Low-income households in the Dominican Republic face behavioral barriers to saving such as inattention and self-control. The research team developed a product that might help households overcome these barriers by combining a savings account with behavioral nudges and incentives. The finished product provided households with a labeled commitment savings account and reminders to save. Households that achieved their savings goals received a credit line for the acquisition of construction materials.
A Diamond in the Rough: Rehabilitating Defaulters
Borrowers in default have very low credit scores and slim prospects of receiving credit in the future. The research team piloted a new program that tried to rehabilitate defaulters who were over 365 days late on their loan payments, by offering them the opportunity and support to rebuild their credit histories. The product bundle included large write-offs of existing debt, small loans, financial and business education, and reminder visits from bank staff. The team piloted variations on the bundle to identify the most promising product designs.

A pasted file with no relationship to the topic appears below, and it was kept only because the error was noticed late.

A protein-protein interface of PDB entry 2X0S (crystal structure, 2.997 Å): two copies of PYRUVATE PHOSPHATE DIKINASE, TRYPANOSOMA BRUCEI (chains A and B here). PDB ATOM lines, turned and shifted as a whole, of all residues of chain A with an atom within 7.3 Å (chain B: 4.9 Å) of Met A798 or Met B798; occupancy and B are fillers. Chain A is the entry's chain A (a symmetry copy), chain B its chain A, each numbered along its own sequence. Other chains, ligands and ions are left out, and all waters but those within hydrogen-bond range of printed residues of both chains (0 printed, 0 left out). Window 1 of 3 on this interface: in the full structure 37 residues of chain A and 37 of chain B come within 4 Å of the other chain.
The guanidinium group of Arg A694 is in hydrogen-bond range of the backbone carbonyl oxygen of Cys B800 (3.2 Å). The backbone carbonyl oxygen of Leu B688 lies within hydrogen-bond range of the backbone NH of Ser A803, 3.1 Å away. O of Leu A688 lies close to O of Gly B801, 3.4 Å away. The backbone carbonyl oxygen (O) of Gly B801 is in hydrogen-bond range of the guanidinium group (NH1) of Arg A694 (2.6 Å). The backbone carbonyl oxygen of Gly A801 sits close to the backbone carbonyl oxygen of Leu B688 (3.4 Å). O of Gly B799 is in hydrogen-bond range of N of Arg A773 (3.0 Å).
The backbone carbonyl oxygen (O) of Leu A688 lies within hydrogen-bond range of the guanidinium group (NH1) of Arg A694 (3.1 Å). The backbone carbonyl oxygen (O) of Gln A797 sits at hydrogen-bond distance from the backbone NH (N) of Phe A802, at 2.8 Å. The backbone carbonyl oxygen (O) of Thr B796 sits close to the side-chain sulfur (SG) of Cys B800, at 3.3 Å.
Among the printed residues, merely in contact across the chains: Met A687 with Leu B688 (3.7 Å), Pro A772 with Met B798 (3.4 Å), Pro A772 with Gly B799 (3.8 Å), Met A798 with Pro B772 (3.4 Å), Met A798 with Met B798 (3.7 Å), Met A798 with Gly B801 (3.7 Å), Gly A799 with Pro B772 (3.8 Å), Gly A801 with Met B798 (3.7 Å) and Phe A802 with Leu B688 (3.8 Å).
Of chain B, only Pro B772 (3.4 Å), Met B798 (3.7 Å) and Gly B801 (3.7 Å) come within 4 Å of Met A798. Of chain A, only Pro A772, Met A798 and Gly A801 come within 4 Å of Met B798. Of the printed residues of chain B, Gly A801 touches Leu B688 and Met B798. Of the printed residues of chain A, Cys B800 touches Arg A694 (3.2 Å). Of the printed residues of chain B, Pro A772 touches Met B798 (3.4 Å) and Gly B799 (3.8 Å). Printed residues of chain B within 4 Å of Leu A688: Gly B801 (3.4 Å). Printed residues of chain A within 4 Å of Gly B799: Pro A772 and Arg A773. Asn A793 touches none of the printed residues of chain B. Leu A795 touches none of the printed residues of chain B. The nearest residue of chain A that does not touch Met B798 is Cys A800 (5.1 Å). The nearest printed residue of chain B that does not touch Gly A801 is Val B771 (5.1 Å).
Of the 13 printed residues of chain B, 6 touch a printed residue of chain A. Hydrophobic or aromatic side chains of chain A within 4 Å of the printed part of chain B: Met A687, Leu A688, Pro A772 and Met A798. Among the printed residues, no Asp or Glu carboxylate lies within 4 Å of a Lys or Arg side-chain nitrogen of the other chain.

Opportune Delivery of Financial Rules of Thumb via Mobile Phones
Recent evidence suggests a greater efficacy for financial rules-of-thumb training. Meanwhile, much work has evaluated the impact of mobile phones on pricing and financial transactions. But what if the two were combined? The research team will develop and pilot a financial rules of thumb training program for coffee farmers in Peru. The research planning grant will be used to finalize the research design needed to evaluate the impact of delivering SMS follow-ups to the training program.
SMS for Savings - Payday Reminders for City Council Workers in Nairobi